Museum of Fine Arts Houston
The Museum of Fine Arts, Houston was opened for the first time in 1924. It is one of America’s most important and well-respected art museums. The museum is divided into many different locations and facilities, but the main galleries are located in Houston’s Museum District. 2 decorative arts house museums, 2 schools, a sculpture garden, visitor centre, cafe, and a movie theatre are all part of the museum. It has more than 62,000 pieces of permanent art, representing 6,000 years of art history. On the museum’s website, you can view a selection of these works.
Although the Museum of Fine Arts was established in 1917, the museum opened its first doors in 1924. The museum received its first collection of oil paintings from America and Europe just prior to opening. They continued to receive gifts of all types of art from Houston families throughout the 1930s and 40s, including prints and drawings, as well as antiquities and antiquities. The museum’s brilliant International Style architect Mies Van der Rohe (1886-1969), designed the Cullinan hall (1958) as well as the Brown Pavilion (1974). The museum nearly doubled its collection between 1970 and 1989 thanks to corporate donations and personal endowments. Audrey and John Beck donated 50 Impressionism and Post-Impressionism paintings to the museum in 1974. Highlights include Impressionist paintings of Gustave Caillebotte (1848-1994), Edgar Manet (1832-83), Andre Derain (1980-1954), Camille Pissarro (1730-1903), Georges Seurat (1859-1991), Henri Matisse (1869-1954), Pierre Bonnard (1867-1947). The museum is still thriving today and over a million people benefit from their workshops and exhibitions every year.
Main Exhibition Area
Two buildings house the main exhibition space of MFAH, which hosts both permanent and temporary shows: The Caroline Wiess Law Building and Audrey Jones Beck Building. Although the original construction of the Law building was in 1924, it has seen significant expansions over time. The building houses many exhibits, including Asian, Oceanic and Tribal, African, Tribal, Tribal, Tribal, Tribal, and mesoamerican Pre-Columbian, as well art from the 20th century and 21st. The Glassell Collection of African Gold, which contains a rare Java burial mask, is particularly noteworthy. Rafael Moneo was the architect of the Beck building, which was inaugurated in 2000.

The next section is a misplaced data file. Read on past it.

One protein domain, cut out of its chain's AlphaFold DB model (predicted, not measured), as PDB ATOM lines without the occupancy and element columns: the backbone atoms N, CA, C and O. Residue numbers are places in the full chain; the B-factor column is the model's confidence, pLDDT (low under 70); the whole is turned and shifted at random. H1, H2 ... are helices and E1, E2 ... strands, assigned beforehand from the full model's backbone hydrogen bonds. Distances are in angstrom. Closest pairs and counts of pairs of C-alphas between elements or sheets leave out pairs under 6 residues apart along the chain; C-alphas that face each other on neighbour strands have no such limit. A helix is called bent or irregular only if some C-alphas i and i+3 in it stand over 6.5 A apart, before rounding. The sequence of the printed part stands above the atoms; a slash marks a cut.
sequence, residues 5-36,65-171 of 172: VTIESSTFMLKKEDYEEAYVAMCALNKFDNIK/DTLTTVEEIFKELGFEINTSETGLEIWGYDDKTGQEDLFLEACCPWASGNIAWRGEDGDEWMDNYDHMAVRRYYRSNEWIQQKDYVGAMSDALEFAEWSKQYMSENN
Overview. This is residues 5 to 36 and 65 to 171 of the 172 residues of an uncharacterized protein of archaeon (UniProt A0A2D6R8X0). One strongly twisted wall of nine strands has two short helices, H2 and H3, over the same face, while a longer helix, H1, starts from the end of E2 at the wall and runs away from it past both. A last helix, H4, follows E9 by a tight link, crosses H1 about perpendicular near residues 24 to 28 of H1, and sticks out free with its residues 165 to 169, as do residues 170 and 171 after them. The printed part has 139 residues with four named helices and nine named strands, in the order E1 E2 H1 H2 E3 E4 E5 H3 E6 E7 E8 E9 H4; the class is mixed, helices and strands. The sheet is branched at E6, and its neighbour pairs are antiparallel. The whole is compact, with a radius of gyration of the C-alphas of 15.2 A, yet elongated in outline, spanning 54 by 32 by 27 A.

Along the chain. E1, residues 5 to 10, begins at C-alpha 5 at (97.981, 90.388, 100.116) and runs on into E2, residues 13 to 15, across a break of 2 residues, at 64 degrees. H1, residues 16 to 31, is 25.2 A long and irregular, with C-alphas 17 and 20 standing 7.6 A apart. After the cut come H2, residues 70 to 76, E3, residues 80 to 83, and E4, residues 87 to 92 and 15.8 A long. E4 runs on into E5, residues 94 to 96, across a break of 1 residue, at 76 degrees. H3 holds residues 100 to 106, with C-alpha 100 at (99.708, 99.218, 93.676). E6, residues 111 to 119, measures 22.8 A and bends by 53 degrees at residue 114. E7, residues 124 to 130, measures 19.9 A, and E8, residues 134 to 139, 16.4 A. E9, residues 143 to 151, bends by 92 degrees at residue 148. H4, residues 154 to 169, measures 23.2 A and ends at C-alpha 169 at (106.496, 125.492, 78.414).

Bayou Bend Collection and Gardens
Ima Hogg, a life trustee of the museum donated her garden and home to the MFAH as a gift in 1957. It was designed by John F Staub, an architect. It houses one of the most important collections of American decorative art and furniture. In 1962, the contents of paintings and furniture, as well as glass objects, metals, ceramics, metals and textiles, were donated to the museum. The house is situated on 14 acres of woodland and formal garden and is approximately 8 km (5 mi) from the Beck and Law buildings. American art is on display. It includes works by John Singleton Copley (1738-1815), Gilbert Stuart 1755-1828, and portraitists Charles Willson Peale (1741-1827), and Thomas Sully (1783-1872). Ceramics can range from early slipware to popular Tucker porcelain of the 19th century.